Written by Senator Cory Booker.
Every 60 seconds, what amounts to roughly a garbage truck full of plastic makes its way into the ocean. That means that over the next year about 8 million tons of plastic will enter the ocean, creating a massive amount of marine pollution.
It’s estimated that if we don’t do anything to address this source of pollution, there will be one pound of plastic for every three pounds of fish in the ocean by 2025.
Preventing further damage to our oceans will require a coordinated global effort, and the United States has a vital role to play in leading this charge.
Here at home, the National Oceanic and Atmospheric Administration, or NOAA, is responsible for the Marine Debris Program, which leads the government effort to address, research and prevent waste pollution in our oceans. But the congressional authorization for this program expired back in 2015, and it now faces uncertain prospects. What’s more, while marine debris is a global issue, current law doesn’t recognize the authority of the Marine Debris Program to work collaboratively with international partners. Empowering program staff to engage in international collaboration will allow the Marine Debris Program to share its expertise and further its impact here in the U.S. and around the world.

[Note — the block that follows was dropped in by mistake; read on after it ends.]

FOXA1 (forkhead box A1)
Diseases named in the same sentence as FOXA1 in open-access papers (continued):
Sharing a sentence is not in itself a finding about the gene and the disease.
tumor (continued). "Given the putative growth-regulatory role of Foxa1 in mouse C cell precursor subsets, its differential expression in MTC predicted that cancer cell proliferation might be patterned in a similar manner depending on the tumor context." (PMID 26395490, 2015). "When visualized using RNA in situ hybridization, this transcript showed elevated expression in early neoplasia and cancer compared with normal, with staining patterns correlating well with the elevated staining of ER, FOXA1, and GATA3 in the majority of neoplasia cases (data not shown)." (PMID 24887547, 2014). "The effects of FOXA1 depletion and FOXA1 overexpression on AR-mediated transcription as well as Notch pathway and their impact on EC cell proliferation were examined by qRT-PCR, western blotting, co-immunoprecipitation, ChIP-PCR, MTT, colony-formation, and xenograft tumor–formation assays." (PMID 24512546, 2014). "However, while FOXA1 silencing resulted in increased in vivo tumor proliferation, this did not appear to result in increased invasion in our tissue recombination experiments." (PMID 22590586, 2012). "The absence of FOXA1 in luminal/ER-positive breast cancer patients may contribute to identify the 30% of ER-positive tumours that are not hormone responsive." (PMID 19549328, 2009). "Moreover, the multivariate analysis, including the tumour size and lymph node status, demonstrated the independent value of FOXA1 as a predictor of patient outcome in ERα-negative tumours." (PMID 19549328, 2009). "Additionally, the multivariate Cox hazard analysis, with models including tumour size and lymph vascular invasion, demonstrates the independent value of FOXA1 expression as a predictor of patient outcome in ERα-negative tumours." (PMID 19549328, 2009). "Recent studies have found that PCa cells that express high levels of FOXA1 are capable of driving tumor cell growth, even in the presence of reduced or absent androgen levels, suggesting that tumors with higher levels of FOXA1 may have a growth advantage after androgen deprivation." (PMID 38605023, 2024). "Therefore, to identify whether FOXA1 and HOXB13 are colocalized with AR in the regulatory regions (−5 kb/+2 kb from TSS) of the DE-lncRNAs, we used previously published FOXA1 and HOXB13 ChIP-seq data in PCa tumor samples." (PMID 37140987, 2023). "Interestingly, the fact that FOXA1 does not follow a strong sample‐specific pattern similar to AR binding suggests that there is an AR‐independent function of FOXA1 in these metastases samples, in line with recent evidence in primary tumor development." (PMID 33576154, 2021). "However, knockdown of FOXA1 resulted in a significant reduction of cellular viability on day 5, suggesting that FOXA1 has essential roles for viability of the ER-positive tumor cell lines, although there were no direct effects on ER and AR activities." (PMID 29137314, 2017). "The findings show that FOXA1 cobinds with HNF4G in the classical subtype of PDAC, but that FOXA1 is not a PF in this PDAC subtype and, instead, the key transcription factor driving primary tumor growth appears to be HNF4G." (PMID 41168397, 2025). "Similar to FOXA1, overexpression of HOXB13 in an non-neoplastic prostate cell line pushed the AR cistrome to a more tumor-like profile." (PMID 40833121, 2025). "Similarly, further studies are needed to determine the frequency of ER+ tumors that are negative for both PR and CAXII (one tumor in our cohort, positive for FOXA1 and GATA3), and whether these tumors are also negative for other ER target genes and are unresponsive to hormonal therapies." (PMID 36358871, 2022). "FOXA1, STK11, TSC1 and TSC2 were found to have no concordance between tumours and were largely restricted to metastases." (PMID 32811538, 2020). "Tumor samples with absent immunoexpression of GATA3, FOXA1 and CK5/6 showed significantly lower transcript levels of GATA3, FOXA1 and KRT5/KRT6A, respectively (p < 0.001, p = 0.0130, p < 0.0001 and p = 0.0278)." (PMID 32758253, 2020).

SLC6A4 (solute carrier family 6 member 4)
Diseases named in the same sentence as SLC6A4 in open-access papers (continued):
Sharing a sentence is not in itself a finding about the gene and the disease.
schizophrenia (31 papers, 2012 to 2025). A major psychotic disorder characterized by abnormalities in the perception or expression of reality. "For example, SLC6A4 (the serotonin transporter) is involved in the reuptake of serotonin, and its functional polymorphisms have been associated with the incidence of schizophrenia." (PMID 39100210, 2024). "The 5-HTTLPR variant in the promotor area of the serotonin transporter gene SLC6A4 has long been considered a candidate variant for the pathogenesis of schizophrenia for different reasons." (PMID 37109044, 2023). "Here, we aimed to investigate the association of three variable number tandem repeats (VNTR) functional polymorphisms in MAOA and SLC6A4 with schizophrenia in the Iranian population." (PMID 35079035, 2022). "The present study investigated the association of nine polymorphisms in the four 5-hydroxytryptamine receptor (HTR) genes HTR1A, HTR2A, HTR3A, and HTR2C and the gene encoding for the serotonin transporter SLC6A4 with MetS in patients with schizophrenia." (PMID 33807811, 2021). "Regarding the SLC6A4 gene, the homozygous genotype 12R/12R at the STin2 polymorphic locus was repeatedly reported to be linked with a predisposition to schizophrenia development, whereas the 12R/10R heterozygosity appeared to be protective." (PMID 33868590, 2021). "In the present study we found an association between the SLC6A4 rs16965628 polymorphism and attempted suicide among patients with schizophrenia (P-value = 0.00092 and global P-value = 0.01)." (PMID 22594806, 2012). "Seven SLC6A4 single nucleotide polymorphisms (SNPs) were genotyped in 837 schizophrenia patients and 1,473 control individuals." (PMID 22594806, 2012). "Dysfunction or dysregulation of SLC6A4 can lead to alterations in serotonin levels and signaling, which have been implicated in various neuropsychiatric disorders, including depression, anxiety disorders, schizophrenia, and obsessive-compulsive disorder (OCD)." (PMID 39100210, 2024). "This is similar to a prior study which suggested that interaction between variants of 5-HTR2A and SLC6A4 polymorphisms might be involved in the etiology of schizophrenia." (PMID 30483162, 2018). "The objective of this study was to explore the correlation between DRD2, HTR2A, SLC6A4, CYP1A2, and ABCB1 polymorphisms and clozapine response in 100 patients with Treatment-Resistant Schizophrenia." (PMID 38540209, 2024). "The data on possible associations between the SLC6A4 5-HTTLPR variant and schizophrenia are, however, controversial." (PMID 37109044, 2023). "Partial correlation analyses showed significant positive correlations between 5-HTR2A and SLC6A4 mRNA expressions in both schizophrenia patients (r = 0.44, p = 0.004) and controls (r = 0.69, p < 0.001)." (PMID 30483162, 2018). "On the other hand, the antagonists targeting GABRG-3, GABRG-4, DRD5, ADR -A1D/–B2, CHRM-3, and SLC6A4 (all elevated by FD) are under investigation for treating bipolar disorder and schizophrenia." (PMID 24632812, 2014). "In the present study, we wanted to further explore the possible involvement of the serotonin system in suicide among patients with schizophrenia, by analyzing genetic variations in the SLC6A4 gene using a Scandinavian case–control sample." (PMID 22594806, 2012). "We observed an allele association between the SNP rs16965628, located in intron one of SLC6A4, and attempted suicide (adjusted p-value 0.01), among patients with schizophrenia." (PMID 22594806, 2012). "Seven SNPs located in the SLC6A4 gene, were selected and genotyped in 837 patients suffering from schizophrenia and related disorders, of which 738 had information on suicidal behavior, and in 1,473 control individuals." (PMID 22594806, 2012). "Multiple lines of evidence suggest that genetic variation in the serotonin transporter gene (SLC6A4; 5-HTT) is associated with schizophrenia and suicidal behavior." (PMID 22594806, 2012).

Recognizing the need for an updated law, I recently introduced the Marine Debris Act of 2016, a bill that if passed will extend the authorization of the Marine Debris Program until 2021. The bill also recognizes the authority of the program’s staff to work with a coalition of international partners, making it easier for the United States to help develop and lead a coordinated response to the global problem of marine debris.
Passing this bill won’t solve our global marine debris problem, but it will mark a renewed commitment by the United States to leading the effort to clean up our oceans.
When it comes to making our oceans cleaner and healthier, we don’t have a minute to waste.
Cory Booker was elected to represent New Jersey in the United States Senate in 2013.